(This article was written before the sudden changes to the DTAL Program were announced. Whether the changes to the program will overcome these problems or not, will have to be seen).
There is a current wave of concern that the DTAL program's subsidised log book CBT&A-based training system is not producing safe novice drivers.
Many of the concerns come directly from a group of professional NT driver trainers who are worried about the way many students are trained, the adverse impact on overall road safety, and the bad publicity which driving instructors are getting at present.
ALLEGATIONS OF MISTREATMENT
- not using appropriate & effective instructing techniques,
- not training learners in correct techniques or to the required standard,
- not covering all the competencies required by the program,
- not correctly assessing learners,
- avoiding conducting assessment drives and covering up in the paperwork,
- signing off students too early and letting unsafe & poorly prepared provisional drivers onto our roads,
- "dumping" students i.e., abandoning them when they have finished using their vouchers,
- retaining learners' voucher books and cashing in un-used vouchers with fraudulent details entered,
- retaining learners' log books,
- shouting at students,
- frightening students e.g. driving them through a busy 2-lane roundabout on their very first lesson,
- giving short lessons but charging full rate,
- regularly being late for booked lessons,
- regularly not turning up for booked lessons and not notifying the learner in advance,
- conducting sessions in cars not equipped with any dual controls (minimum required is a brake pedal on left hand side).
This was written in November 2003 after the logbook assessing system was unceremoniously cancelled without warning - causing outrage from instructors and their students. Significant changes to the governance and operation of the DTAL program was not warmly received at first.
Confusion reigned in the NT driver training industry in March this year as major changes were made to the DTAL Program and to the CBT&A-based log book training system.
PROGRAM TEMPORARILY HALTED
DTAL Theory classes were halted in December 2003 after a funding shortfall while DTAL was put "on hold" pending review.
This caused a lot of confusion and tension among training providers who were uncertain of their future.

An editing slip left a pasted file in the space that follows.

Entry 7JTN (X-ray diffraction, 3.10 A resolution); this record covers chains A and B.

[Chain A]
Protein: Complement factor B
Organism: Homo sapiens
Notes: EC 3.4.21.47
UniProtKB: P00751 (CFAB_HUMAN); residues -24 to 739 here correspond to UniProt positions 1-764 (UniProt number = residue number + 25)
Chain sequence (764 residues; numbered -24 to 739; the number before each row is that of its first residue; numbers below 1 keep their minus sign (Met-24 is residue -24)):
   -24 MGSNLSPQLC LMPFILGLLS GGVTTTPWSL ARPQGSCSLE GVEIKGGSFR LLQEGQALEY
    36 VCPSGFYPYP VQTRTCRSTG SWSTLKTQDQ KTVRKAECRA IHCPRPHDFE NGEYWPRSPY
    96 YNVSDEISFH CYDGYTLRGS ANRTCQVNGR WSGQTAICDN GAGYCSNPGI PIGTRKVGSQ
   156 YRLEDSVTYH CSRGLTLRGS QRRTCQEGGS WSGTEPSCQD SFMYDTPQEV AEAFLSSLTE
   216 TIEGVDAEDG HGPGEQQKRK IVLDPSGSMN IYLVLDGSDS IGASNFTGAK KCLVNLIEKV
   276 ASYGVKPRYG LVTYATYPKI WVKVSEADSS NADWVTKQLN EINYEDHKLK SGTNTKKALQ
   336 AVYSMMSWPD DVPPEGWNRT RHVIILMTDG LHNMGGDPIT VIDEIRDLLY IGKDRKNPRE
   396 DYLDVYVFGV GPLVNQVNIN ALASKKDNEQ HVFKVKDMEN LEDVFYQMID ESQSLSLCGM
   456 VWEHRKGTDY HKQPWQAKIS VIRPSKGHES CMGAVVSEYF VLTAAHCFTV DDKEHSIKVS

Students on the program who passed their Final Check Drive on the log book system had to pay for the issue of their Provisional licence, despite having paid their $66 entrance fee with the understanding that this cost would be covered.
CHANGE IN FUNDING & GOVERNANCE
DTAL is now funded by DEET (Dept of Employment, Education & Training) instead of through the MACA (Motor Vehicle Compensations Act) scheme administered by the Territory Insurance Office, and now follows financial-year management practices.
Governance of the DTAL Program is transferred from the DTAL Board of Governance to the Employment and Training division of DEET.
LETTER TO INSTRUCTORS
On 27th Feb Mr Roger Bryett, Director Training Branch sent a letter to Authorised Driving Instructors (ADIs) outlining the program Guidelines:
Administration changes affecting driver trainers include:
- 16 to 18 year old NT residents eligible for the program;
- 12 funded lessons (vouchers) for students under the Driver Training Logbook;
- Vouchers valid until 30 June 2004;
- Courses will need to commence no later than 10 May 2004 to ensure funding aligns with end of financial year management practices;
- Funded Learner and Provisional Licences for successful DTAL Program students;
Most training providers assumed that this would affect only students entering the program after 1st March.
- No requirement for Specialist Driver Trainer Status;
- Requirement for Certificate IV Driving Instruction ($100 rebate for existing instructors by DEET);
- Requirement for Public Liability and Professional Indemnity Insurance;
- Student undertakes practical driver licence test booked through the Motor Vehicle Registry; (instead of being assessed for their licence by their DTAL instructor).
This column was written in December 2003 but with the increasing NT road death toll, the issues it raises are still relevent today.
A front page article in the NT News (19/12/2003) has concerned some driver trainers in Darwin.
International Road Safety Comparison figures show that the NT rate of 25.3 deaths per 100,000 people is second only to Korea.
In the article, AANT President David Booth said the statistics disappointed but did not shock him, and said that "learners should be taught defensive driving techniques as part of their course".
It is this remark - implying that defensive driving is not taught by instructors - which concerns some NT driver trainers.
Many trainers especially those operating under DTAL provide minimal training to get their learners through the test in the shortest possible time - a combination of pressure from learners and lack of concern for the outcome of their training.
However, aside from speciality operators doing advanced driving courses, there is a group of instructors who do endeavour to teach defensive driving skills.
People think that driving instructors teach only the basics of car control (clutch, gears etc).
Professional instructors with integrity incorporate defensive driving skills into all aspects of their in-car training delivery.
Defensive Driving is driving in a manner to avoid crashes, and does not necessarily include training on how to control a skid as some people might think.
Skills which are taught include observation techniques (scanning etc), maintaining safety margins, identifying hazard zones, appropriate responses to hazard situations, approaches to intersections, cornering speeds, cooperation with other road users... to name but a few.
Despite Mr. Booth's comments there ARE some driving instructors in Darwin who DO train in this manner.